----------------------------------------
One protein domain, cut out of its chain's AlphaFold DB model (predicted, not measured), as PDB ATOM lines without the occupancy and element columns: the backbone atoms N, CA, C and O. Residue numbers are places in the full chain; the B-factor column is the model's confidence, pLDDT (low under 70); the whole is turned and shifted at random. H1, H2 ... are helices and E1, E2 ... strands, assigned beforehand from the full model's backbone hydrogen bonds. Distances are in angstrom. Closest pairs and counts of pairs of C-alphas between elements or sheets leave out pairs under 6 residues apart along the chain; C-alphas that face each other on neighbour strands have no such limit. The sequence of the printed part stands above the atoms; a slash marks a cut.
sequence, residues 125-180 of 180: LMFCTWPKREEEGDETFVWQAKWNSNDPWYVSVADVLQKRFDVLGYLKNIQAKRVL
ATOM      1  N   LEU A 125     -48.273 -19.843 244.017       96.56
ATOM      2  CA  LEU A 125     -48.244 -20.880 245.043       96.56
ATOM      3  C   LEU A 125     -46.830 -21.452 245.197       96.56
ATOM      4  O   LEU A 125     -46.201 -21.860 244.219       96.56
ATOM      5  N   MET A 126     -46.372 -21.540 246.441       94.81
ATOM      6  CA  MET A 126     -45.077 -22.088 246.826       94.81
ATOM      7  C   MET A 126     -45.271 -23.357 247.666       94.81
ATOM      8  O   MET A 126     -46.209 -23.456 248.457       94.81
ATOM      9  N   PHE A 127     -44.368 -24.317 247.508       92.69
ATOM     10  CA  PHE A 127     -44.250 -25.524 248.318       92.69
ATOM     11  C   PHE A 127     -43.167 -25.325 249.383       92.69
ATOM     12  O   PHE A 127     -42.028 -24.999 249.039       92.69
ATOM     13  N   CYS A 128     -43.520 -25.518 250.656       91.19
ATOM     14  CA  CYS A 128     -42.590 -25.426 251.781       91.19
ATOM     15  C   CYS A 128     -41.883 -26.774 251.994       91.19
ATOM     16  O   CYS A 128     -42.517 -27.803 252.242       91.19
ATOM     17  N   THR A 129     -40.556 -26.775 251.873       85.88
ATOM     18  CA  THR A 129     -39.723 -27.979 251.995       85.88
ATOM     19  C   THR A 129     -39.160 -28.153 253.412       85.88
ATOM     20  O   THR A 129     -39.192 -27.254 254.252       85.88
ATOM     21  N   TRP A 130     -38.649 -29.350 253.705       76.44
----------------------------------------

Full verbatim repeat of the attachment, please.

One protein domain, cut out of its chain's AlphaFold DB model (predicted, not measured), as PDB ATOM lines without the occupancy and element columns: the backbone atoms N, CA, C and O. Residue numbers are places in the full chain; the B-factor column is the model's confidence, pLDDT (low under 70); the whole is turned and shifted at random. H1, H2 ... are helices and E1, E2 ... strands, assigned beforehand from the full model's backbone hydrogen bonds. Distances are in angstrom. Closest pairs and counts of pairs of C-alphas between elements or sheets leave out pairs under 6 residues apart along the chain; C-alphas that face each other on neighbour strands have no such limit. The sequence of the printed part stands above the atoms; a slash marks a cut.
sequence, residues 125-180 of 180: LMFCTWPKREEEGDETFVWQAKWNSNDPWYVSVADVLQKRFDVLGYLKNIQAKRVL
ATOM      1  N   LEU A 125     -48.273 -19.843 244.017       96.56
ATOM      2  CA  LEU A 125     -48.244 -20.880 245.043       96.56
ATOM      3  C   LEU A 125     -46.830 -21.452 245.197       96.56
ATOM      4  O   LEU A 125     -46.201 -21.860 244.219       96.56
ATOM      5  N   MET A 126     -46.372 -21.540 246.441       94.81
ATOM      6  CA  MET A 126     -45.077 -22.088 246.826       94.81
ATOM      7  C   MET A 126     -45.271 -23.357 247.666       94.81
ATOM      8  O   MET A 126     -46.209 -23.456 248.457       94.81
ATOM      9  N   PHE A 127     -44.368 -24.317 247.508       92.69
ATOM     10  CA  PHE A 127     -44.250 -25.524 248.318       92.69
ATOM     11  C   PHE A 127     -43.167 -25.325 249.383       92.69
ATOM     12  O   PHE A 127     -42.028 -24.999 249.039       92.69
ATOM     13  N   CYS A 128     -43.520 -25.518 250.656       91.19
ATOM     14  CA  CYS A 128     -42.590 -25.426 251.781       91.19
ATOM     15  C   CYS A 128     -41.883 -26.774 251.994       91.19
ATOM     16  O   CYS A 128     -42.517 -27.803 252.242       91.19
ATOM     17  N   THR A 129     -40.556 -26.775 251.873       85.88
ATOM     18  CA  THR A 129     -39.723 -27.979 251.995       85.88
ATOM     19  C   THR A 129     -39.160 -28.153 253.412       85.88
ATOM     20  O   THR A 129     -39.192 -27.254 254.252       85.88
ATOM     21  N   TRP A 130     -38.649 -29.350 253.705       76.44